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seahawk
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Re: France moves to ban short-haul domestic flights where same journey could be made by train in under 2,5 hours

Fri May 21, 2021 6:48 am

Long overdue. It would be lovely if the EU decides to tax kerosene just like car fuel. It would only be fair.
 
B777LRF
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Re: France moves to ban short-haul domestic flights where same journey could be made by train in under 2,5 hours

Fri May 21, 2021 7:05 am

seahawk wrote:
Long overdue. It would be lovely if the EU decides to tax kerosene just like car fuel. It would only be fair.


Giving the EU powers to collect taxes is absolutely the last thing I would like to see. Taxation is, and shall always remain, a sovereign issue decided by each member state. The EU may well raise the proposal, but it can only be enacted if all EU members agree to it and individually sign it into their national laws.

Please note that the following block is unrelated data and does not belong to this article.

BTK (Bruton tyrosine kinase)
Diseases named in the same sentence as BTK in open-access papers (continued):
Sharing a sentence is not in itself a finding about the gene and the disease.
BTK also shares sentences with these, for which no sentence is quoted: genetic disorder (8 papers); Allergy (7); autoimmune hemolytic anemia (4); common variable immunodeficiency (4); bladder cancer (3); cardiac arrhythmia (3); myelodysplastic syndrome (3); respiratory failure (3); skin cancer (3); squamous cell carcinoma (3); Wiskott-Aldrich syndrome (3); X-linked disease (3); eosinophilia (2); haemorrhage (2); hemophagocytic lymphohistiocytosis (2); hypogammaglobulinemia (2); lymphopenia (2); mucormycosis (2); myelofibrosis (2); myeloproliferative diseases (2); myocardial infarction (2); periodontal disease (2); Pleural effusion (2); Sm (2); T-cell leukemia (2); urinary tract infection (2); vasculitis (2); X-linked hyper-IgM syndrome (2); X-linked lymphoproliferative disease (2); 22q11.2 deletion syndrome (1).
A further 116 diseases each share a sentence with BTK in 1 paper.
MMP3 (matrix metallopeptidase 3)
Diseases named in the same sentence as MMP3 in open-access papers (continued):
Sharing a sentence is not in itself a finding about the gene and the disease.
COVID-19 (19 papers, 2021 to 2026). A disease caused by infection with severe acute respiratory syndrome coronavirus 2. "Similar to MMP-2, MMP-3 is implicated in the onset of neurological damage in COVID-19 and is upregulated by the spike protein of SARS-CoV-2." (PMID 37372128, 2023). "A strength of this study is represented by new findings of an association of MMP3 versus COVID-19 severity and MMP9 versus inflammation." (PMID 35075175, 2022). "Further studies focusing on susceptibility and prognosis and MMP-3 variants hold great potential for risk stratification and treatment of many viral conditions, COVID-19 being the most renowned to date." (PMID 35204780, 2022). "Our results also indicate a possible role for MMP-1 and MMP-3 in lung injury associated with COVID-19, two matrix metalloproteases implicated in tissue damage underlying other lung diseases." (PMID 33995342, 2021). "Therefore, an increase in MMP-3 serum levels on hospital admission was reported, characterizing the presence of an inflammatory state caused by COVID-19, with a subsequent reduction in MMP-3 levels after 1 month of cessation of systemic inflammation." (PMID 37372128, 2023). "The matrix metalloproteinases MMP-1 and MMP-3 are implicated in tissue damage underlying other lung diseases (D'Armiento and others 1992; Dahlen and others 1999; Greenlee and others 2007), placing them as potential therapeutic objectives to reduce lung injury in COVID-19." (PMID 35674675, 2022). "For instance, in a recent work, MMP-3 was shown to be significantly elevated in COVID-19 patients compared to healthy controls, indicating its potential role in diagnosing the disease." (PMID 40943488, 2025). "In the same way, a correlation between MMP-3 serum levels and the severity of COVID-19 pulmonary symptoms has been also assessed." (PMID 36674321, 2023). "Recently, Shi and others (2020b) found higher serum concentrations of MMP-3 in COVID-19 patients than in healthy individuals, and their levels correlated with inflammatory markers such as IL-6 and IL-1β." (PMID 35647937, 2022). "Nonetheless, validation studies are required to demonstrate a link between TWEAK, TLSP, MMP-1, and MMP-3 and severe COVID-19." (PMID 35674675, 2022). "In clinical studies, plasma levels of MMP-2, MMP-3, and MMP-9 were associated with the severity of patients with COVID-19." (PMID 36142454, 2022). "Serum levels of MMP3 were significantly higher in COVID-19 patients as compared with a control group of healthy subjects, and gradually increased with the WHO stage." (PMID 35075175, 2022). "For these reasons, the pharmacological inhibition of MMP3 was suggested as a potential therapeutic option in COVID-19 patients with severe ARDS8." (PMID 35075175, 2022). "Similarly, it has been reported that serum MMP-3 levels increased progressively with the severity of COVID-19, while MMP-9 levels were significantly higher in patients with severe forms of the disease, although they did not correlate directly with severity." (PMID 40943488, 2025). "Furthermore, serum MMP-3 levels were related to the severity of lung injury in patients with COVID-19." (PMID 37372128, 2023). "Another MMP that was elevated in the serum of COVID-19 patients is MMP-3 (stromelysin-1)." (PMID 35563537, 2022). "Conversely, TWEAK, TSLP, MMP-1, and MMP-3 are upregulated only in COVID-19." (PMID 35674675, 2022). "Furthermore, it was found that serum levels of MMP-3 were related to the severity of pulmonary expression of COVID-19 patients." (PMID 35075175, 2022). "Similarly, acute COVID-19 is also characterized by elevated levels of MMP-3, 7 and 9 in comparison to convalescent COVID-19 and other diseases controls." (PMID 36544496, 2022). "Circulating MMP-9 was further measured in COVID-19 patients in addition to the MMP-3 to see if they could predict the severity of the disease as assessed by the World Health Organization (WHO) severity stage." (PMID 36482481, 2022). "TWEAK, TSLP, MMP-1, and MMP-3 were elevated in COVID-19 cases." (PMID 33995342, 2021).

There is, however, the not insignificant issue of international conventions, one of which says that airline full is exempt from taxation globally. So the thought of EU members going it alone in one of the most globalised industries is naive in the extreme.
 
Noshow
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Re: France moves to ban short-haul domestic flights where same journey could be made by train in under 2,5 hours

Fri May 21, 2021 7:14 am

Tax collecting is exactly where this EU climate change campaign motivation is coming from. For the first time they want to collect "their own" money not via member state governments so they will have no need to ask any body else for support to give them money in the future. A bad move from my perspective and not what it claims to be at all.